The post, on China's Weibo social platform, resembled many others posted by official media during these Olympics — an ode to freestyle skier Eileen Gu, known to Chinese as Gu Ailing.
Underneath, in the comments from users, came the questions. They were not on topic. They were about something else entirely — a chained woman captured in a viral video 500 miles from Beijing, on the southeastern China coast.
“Can you pay attention to Feng county? Where's the responsibility of national media?” one user asked. Said another: “Please thoroughly investigate the chained mother in Xuzhou so that every Chinese girl can accept the freedom and power given to them by this great era, just like our Ailing."
Since Jan. 28, the story of the chained woman who appeared in the video has continued to grow, evading numerous censors both digital and human. Underneath much Olympics coverage — from stories about copyright violations of mascot Bing Dwen Dwen to Gu's every move — Chinese commenters exhorted national media to highlight the growing scandal.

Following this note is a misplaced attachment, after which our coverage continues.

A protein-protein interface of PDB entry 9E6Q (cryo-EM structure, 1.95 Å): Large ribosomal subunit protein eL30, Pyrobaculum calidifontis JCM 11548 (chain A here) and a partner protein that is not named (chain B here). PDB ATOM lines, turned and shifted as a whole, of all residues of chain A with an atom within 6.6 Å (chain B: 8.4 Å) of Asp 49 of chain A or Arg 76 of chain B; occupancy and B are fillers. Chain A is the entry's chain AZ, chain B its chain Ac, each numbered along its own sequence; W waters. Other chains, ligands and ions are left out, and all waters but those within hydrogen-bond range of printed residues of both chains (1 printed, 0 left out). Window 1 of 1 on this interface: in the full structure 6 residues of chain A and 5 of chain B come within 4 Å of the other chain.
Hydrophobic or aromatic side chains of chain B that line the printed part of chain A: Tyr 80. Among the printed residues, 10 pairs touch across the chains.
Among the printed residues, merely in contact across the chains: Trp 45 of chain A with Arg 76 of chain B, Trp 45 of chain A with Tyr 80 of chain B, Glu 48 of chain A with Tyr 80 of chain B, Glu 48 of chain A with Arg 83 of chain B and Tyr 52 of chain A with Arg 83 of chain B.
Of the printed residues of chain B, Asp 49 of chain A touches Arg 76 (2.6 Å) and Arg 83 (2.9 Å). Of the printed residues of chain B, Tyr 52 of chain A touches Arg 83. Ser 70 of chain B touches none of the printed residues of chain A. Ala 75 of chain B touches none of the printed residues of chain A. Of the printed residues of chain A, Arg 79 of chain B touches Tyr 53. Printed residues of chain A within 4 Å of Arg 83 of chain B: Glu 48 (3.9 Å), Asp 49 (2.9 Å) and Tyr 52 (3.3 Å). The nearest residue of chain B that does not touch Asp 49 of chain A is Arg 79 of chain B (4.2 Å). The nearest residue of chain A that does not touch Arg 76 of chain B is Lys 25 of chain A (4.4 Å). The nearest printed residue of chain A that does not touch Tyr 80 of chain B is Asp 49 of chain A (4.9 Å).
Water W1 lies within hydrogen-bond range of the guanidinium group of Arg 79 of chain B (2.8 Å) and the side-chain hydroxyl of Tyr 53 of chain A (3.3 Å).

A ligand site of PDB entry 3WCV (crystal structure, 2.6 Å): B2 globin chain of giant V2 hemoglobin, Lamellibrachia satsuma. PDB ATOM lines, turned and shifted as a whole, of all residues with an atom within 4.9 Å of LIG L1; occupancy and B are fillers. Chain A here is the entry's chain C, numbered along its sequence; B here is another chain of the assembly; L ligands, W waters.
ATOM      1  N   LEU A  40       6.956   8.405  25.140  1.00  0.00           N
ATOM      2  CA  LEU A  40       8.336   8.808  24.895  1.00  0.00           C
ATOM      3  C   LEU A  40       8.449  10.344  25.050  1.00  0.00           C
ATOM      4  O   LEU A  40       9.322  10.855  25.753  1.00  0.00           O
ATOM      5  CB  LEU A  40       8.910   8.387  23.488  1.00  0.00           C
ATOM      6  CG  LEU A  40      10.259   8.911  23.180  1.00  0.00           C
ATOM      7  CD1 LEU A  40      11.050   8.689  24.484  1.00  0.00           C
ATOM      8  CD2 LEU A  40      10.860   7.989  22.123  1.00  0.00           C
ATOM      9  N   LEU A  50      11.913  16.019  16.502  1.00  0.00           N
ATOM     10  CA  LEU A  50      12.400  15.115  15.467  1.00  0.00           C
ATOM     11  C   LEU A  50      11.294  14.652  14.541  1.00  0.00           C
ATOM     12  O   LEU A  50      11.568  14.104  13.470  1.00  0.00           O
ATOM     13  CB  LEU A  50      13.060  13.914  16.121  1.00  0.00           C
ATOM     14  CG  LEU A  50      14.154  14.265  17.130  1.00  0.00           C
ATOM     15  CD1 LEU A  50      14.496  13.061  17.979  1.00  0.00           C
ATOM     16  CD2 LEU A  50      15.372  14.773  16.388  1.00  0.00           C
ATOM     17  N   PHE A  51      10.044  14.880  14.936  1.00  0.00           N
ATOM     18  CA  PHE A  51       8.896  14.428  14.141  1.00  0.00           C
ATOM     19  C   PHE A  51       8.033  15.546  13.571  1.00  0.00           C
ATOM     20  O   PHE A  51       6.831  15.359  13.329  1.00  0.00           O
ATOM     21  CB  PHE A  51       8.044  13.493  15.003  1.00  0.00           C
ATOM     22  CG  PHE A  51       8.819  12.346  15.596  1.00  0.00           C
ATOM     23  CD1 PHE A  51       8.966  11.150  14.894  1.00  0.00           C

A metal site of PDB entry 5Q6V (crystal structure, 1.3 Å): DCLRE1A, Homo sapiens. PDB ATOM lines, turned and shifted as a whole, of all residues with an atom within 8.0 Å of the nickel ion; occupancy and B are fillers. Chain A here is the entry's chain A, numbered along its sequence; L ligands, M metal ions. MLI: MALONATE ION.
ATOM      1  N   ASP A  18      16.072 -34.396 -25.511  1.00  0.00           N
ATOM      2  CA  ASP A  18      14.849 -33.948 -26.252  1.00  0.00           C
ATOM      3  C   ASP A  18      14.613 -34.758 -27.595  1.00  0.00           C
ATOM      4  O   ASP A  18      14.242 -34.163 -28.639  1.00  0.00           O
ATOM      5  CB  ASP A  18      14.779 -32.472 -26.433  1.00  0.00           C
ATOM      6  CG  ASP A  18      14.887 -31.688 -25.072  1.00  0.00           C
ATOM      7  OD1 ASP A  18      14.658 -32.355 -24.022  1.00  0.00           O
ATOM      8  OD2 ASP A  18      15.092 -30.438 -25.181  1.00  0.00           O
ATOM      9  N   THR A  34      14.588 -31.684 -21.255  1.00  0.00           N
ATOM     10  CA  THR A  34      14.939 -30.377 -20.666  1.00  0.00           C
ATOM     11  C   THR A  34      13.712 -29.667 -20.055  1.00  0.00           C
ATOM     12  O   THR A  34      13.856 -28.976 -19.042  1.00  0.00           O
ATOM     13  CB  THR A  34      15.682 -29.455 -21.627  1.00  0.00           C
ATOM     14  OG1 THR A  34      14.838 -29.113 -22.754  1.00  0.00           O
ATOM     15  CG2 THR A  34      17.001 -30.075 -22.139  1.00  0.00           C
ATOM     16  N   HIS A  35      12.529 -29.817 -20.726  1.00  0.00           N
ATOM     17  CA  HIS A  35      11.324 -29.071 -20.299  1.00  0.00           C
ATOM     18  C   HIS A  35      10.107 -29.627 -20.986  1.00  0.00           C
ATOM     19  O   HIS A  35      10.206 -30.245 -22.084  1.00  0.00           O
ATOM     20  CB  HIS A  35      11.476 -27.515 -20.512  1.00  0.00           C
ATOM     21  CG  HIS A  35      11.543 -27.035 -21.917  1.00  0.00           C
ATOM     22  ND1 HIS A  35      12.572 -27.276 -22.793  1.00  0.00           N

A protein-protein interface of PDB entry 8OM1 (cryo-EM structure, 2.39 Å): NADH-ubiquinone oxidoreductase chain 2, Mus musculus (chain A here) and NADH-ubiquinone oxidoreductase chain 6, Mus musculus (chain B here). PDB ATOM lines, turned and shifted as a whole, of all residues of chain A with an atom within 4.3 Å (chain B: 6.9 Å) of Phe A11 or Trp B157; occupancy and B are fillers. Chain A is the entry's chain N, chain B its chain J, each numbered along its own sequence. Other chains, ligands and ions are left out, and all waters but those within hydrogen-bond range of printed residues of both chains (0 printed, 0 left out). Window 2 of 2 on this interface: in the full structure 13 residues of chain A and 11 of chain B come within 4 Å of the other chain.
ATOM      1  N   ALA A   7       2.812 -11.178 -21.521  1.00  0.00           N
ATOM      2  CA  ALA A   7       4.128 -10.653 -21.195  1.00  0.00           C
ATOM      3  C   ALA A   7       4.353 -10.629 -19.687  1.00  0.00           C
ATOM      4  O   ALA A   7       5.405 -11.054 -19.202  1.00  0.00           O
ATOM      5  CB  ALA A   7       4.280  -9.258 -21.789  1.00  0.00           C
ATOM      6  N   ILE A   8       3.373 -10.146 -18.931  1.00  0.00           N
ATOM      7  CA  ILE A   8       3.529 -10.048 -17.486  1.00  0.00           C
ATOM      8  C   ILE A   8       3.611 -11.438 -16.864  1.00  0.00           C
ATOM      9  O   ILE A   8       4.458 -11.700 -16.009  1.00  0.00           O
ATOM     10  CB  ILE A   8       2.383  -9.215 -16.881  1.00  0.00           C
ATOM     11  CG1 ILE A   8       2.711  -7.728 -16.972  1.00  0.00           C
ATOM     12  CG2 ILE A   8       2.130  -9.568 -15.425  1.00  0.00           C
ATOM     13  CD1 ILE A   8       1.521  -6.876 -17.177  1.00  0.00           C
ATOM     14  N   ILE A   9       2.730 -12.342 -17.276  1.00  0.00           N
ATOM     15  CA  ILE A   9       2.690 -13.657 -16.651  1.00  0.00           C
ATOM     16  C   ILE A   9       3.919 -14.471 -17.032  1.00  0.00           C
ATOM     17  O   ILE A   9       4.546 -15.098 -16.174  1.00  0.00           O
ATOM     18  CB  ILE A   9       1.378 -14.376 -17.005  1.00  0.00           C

Even as the original accounts that shared the video disappeared and censors on social media platforms deleted articles and hashtags, amateur sleuths have kept the story alive online.
It is one case, one woman in a population of 1.4 billion at a moment when the Olympics are commanding a chunk of the national bandwidth. But as it unfolds, it affords a glimpse into what’s happening in China behind the Winter Games — and how people advocate for causes even in the widely censored, politically fraught space of Chinese social media.
Here's how it unfolded: